Fun & Inspiration,  Parenting,  Thinking

Hey Human — Isn’t It Time to Fly Now?

Humans don’t fly, right? Sure they do. Who remembers learning how to ride a bike? Didn’t it feel like flying? All of a sudden, we were able to move at a formerly incomprehensible speed, leaving ordinarily life a dot disappearing in our wake. These days, biking is more like a cruise through nearby neighborhoods at a speed that lets me notice. And today’s ride was literally for the birds.

Moving the bike from the garage was halted by the presence of a hawk on the wire. And one on the small palm. And another from the side fence and one from the feeder. As one of the neighborhood squirrels soon discovered it was a hunting party. Fortunately for the squirrel, they’re young and not very good at it. I guess if you wanna soar, first you’ve gotta grow, then you need to get unstuck.

[bctt tweet=”I remembered to be grateful. Let’s get back to the humans who want to fly.” username=”AndreaPatten”]

Not far into the ride I happened upon a large family (or two) of geese waddling along the hell-strip, feasting on grass and weeds. It’s the time of year they can’t fly: the new flight feathers are still maturing. So they walk. Or waddle. Sweet, soft little grunting noises and the sound of ripping grass stayed with me as I pedalled  slowly through a cool, shady neighborhood. I remembered to be grateful to the planners and developers who work around beautiful, mature trees. Another mile or so down the road a mature tree on the edge of a large pond looked like a well-decorated Christmas tree — only the dozens of “ornaments” were delicate white egrets.

Not Everyone Enjoys Using a Bike to Fly

Let’s get back to the humans who want to fly. Not everyone enjoys a bike. What does flying look like for you? How about soaring?

“Before I can fly, I’ve gotta _______.”

How are we going to fill in that blank for you??? And what’s up with the ugly little bird?

I took this picture at my home in New Hampshire where I’d been watching a mother bird feed her little ones. She decided it was time for them to fly.  Only this little baby wasn’t convinced.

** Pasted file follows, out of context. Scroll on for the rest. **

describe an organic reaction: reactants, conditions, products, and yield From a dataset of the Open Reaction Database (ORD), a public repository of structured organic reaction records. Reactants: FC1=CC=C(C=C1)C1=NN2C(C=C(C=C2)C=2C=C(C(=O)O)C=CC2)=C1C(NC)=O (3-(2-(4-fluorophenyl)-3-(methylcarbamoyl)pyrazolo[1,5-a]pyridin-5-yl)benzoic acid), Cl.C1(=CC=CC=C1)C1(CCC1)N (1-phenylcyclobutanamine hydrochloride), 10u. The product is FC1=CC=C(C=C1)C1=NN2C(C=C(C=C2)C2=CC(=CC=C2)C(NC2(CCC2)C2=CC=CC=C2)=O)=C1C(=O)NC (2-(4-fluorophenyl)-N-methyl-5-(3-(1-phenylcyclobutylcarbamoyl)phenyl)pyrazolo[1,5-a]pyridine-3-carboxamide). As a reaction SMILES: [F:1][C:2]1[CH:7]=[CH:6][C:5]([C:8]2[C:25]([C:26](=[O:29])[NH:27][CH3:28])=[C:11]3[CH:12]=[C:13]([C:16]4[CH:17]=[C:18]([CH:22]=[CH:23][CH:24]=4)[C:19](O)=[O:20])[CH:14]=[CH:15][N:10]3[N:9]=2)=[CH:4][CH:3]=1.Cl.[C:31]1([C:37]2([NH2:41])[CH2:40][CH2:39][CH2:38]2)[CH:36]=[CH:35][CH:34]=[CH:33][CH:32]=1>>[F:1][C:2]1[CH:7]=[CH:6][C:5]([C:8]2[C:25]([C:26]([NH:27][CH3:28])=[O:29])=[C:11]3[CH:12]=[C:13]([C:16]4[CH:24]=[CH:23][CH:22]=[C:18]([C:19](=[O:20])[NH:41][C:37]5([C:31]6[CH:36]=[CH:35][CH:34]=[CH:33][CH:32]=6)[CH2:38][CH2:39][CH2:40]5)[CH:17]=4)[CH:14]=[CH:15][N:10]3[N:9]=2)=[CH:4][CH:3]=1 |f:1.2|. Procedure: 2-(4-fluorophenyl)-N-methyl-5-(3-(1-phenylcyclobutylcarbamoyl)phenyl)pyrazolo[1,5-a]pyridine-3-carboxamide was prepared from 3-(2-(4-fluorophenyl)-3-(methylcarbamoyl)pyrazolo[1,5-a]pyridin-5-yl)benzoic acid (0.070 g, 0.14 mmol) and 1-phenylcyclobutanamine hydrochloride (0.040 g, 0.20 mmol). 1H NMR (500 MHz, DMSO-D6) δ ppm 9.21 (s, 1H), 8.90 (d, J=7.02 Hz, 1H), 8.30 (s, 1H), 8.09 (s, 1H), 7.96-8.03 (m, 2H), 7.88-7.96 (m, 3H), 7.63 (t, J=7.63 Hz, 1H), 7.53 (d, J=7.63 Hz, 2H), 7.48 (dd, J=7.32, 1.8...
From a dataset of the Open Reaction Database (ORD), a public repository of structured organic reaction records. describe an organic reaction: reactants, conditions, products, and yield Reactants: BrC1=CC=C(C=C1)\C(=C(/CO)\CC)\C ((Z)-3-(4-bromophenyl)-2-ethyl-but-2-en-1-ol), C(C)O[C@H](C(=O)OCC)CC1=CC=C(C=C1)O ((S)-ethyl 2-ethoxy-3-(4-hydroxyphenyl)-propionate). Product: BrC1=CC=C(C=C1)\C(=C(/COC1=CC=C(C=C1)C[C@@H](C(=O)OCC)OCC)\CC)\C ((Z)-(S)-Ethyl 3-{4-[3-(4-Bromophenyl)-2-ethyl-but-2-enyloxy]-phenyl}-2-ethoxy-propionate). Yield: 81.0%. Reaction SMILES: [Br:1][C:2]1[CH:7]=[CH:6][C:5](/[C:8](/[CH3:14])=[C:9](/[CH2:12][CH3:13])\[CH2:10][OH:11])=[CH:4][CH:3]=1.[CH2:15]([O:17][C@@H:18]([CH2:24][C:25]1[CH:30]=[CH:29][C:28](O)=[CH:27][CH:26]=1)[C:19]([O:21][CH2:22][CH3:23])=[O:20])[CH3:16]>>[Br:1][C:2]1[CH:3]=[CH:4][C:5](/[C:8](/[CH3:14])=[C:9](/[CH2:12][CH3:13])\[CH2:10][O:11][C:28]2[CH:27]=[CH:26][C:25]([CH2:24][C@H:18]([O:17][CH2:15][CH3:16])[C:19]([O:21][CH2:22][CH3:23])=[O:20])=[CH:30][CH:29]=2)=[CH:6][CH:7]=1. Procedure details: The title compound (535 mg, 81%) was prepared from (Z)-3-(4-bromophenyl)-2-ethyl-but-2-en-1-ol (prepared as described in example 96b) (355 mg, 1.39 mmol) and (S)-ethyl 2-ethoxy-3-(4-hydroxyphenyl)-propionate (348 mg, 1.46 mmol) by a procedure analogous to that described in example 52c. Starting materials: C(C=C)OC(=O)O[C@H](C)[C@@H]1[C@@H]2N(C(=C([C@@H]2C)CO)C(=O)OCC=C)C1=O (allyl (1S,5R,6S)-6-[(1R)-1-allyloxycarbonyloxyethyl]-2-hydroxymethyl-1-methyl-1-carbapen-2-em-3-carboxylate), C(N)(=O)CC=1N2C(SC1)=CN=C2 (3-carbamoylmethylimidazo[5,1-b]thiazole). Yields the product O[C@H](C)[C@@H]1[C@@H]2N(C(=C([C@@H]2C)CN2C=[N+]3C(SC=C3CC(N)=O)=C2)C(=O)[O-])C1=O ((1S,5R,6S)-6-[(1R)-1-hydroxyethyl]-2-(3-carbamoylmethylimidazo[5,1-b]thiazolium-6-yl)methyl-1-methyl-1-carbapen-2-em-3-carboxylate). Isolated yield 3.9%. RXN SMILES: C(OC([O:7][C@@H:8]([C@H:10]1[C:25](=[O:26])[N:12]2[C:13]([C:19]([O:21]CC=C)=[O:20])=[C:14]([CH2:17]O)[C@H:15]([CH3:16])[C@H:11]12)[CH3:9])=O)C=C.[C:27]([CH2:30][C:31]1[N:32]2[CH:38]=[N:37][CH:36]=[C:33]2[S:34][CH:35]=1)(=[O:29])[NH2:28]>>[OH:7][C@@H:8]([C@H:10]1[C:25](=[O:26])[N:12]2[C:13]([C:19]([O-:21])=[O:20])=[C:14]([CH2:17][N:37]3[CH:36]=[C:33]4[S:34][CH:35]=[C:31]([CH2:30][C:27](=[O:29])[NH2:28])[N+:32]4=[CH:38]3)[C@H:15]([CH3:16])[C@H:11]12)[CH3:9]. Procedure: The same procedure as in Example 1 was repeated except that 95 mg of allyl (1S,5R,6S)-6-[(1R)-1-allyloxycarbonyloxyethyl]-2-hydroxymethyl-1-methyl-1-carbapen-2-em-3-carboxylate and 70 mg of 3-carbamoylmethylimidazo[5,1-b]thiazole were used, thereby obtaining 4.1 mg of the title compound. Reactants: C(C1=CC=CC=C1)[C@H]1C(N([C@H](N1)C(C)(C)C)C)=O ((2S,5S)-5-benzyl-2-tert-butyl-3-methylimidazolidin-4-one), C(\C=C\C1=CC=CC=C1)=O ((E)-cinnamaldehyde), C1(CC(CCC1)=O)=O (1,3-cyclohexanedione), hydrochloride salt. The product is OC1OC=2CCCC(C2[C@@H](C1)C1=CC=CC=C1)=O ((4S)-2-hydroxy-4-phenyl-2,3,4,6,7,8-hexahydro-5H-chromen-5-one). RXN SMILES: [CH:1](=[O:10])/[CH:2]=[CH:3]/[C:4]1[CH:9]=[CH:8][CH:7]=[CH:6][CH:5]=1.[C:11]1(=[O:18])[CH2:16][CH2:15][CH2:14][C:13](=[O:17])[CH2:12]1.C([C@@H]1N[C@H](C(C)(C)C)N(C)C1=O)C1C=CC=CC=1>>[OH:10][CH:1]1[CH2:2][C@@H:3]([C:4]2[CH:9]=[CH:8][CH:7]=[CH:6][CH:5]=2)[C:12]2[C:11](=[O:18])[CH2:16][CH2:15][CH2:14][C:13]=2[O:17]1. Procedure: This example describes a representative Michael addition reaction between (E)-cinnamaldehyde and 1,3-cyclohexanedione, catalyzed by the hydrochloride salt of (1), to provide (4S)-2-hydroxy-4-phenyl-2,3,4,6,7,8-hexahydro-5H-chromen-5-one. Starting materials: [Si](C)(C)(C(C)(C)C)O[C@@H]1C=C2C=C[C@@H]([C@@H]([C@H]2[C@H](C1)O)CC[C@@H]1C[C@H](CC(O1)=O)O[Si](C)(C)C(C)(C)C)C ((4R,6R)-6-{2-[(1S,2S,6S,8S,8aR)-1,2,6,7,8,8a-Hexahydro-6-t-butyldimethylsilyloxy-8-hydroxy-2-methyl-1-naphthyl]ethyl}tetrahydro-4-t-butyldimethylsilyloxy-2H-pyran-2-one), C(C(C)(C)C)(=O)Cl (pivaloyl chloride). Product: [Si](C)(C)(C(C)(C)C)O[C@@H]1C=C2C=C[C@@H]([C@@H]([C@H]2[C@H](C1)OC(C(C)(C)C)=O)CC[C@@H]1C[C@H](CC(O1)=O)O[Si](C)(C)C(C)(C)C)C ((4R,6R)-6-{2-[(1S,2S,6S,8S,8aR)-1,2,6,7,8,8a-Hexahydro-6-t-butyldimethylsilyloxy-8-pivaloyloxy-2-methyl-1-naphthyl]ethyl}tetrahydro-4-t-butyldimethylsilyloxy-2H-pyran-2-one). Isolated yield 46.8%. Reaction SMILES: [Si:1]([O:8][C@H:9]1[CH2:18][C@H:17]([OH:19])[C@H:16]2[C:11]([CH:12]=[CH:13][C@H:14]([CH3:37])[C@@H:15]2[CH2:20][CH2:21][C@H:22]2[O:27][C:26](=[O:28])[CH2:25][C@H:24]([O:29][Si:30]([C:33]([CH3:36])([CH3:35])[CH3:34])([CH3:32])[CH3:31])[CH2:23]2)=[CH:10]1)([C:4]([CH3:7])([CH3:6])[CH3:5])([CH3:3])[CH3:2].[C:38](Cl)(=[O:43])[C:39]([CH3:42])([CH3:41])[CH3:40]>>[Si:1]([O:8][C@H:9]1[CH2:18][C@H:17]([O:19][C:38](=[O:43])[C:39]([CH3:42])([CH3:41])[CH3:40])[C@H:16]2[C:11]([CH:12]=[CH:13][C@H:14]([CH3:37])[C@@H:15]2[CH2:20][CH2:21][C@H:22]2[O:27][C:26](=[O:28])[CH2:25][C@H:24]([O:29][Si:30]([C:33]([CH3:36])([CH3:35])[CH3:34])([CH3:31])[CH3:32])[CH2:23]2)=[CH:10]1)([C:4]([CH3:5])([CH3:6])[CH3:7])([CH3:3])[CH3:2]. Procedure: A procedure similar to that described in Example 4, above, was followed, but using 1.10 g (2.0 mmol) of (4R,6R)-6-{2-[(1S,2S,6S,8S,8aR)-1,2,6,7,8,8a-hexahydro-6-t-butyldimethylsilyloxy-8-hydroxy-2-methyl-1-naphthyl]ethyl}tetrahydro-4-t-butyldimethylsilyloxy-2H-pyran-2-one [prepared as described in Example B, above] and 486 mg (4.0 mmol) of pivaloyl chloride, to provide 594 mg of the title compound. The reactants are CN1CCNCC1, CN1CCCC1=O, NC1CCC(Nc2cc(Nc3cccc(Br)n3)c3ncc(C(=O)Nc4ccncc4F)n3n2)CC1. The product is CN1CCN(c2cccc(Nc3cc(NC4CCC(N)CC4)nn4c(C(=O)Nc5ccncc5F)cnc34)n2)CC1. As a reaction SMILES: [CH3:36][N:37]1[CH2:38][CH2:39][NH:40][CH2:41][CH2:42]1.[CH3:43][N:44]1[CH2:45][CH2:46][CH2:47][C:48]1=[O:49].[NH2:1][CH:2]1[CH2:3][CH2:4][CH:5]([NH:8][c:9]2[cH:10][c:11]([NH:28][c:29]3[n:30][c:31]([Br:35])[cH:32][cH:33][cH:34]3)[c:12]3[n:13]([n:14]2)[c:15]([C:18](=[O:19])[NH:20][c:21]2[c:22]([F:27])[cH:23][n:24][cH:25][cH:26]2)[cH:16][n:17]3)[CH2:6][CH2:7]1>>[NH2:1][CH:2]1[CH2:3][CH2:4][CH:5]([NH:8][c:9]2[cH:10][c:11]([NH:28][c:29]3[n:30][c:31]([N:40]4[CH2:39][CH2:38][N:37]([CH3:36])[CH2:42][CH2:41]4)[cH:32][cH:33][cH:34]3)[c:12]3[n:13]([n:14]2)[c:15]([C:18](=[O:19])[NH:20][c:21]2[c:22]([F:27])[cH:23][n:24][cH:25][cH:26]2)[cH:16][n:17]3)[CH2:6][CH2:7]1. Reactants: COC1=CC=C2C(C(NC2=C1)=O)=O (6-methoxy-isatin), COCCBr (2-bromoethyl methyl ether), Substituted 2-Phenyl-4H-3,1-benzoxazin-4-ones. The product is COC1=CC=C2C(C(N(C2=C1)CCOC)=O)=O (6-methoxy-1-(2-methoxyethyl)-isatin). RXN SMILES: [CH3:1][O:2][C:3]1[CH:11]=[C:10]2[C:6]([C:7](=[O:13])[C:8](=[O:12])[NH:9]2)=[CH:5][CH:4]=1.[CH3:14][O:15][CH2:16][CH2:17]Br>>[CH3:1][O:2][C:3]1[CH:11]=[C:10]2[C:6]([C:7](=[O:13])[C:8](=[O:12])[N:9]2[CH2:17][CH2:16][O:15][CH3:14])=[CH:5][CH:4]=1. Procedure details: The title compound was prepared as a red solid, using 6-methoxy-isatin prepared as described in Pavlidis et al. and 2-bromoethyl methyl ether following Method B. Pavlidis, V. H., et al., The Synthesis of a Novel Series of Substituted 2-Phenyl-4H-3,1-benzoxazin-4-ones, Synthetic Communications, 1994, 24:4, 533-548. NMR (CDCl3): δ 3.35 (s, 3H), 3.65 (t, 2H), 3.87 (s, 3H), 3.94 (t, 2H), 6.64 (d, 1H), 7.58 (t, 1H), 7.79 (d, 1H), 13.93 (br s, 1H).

I’ll never know whether he didn’t want to fly or he just wasn’t physically ready.  It probably doesn’t matter.  Somebody else set a goal for him and he didn’t achieve it. Well… actually….  That’s not 100% accurate.  He and his sibs “flew.” Straight to the ground.  The other little bird-os made it to the top of the garden fence.  And then higher up into a tree.  And on to the roof of the barn. Except for this one.  He was on the ground and going nowhere fast. And not at all happy about it.

[bctt tweet=”I have made myself miserable by comparing my insides to others’ outsides — and by spending energy pursuing goals I didn’t set.” username=”AndreaPatten”]

I can relate.  I have (at least once in my life) managed to make myself miserable by comparing my insides to what I see others doing. It’s  just not good for my attitude or outlook on life. Even worse is when I expend energy trying to achieve goals I didn’t set.  I can’t think of a better way to stay grounded. Stuck. Unable to fly.

It’s a Combination of Science and Art

Whether writer, visual artist, direct seller, or parent… living up to our potential requires a combination of science (skills and information) and art (choosing the right combination and making them a part of what we do).  And as much as we’d sometimes like to pretend otherwise, there’s no magic bullet. When it comes to getting unstuck there is no ‘one size fits all.’